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recently, earthquake is happening everywhere,couple day age,earthquake happened in China too, many people died.
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Mike Elgan

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KITT, from Knight Rider, just shipped for the Apple Watch!

Remember KITT, the dashboard-based artificial intelligence self-driving car computer from the 1982 TV series, Knight Rider? Well now he's available on the Apple Watch. Car not included.
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Actually, Apple devices owners don't waste time bashing away Android users, we do respect their choice and we let them live their life as they wish, is Android good for them? Good!, have you realized how many Android users waste their time trashing Apple instead of boosting their productivity using their android devices? Woooow... 
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Mike Elgan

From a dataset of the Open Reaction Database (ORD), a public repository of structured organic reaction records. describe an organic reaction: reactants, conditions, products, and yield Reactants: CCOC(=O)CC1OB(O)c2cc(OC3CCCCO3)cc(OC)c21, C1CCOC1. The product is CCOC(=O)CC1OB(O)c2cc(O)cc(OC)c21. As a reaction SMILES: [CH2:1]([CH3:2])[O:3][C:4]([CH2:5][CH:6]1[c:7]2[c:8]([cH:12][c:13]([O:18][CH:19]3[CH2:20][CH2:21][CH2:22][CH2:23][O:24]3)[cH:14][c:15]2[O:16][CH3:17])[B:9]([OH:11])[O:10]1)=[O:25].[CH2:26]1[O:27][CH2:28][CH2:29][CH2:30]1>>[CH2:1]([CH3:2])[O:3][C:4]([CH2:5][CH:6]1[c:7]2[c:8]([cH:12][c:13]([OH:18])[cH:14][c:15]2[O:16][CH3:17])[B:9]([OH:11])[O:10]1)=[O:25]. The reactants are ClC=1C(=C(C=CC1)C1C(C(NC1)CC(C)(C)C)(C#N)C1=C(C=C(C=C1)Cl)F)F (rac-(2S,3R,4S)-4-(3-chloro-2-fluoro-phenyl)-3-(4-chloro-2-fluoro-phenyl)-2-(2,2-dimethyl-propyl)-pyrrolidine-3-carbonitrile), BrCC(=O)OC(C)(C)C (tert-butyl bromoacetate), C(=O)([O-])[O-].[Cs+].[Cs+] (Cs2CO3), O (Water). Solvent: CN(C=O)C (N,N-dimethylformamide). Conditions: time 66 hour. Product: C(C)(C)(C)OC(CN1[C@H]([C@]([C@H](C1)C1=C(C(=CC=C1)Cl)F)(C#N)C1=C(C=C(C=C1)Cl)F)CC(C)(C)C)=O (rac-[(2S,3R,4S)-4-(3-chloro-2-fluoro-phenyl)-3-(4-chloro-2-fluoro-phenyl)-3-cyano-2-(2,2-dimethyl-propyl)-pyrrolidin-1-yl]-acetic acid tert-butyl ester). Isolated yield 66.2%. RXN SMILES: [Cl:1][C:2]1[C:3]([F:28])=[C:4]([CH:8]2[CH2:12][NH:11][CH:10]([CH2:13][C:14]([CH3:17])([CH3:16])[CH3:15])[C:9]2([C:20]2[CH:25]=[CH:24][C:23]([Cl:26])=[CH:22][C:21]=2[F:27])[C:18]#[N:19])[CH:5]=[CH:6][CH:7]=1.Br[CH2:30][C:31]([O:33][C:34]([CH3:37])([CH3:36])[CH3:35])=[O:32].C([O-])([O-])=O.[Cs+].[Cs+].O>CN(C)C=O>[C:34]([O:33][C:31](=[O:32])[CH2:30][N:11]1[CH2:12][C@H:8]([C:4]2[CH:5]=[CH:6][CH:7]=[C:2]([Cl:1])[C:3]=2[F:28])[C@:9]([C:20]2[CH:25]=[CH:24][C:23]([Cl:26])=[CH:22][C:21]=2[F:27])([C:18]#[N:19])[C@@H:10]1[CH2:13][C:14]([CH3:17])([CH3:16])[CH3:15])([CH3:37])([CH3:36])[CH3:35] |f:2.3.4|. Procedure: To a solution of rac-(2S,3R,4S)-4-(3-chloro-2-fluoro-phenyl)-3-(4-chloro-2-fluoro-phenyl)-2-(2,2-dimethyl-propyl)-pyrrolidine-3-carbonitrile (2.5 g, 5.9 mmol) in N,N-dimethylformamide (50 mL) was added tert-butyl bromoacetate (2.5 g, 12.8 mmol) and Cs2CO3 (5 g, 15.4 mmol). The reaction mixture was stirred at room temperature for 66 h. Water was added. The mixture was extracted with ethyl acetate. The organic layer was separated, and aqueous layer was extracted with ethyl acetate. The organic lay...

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iFixit tore apart an Apple Watch. Here's what they discovered. 

The gadget repair tool and parts company iFixit did another one of their famous tear-downs. This time, they flew to Australia where it's the future to tear apart a brand-new Apple Watch. 

+Christina Warren and I interviewed one of iFixit Teardown Engineers, Jeoff Wacker, to find out more:

#AppleWatch #iFixit
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how are sweet
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And so it begins.
I think I'm getting over my Apple addiction. The clasp opened when I was taking my hand out of my pants pocket. Apple wants $229 to fix a $350 watch. What a screw.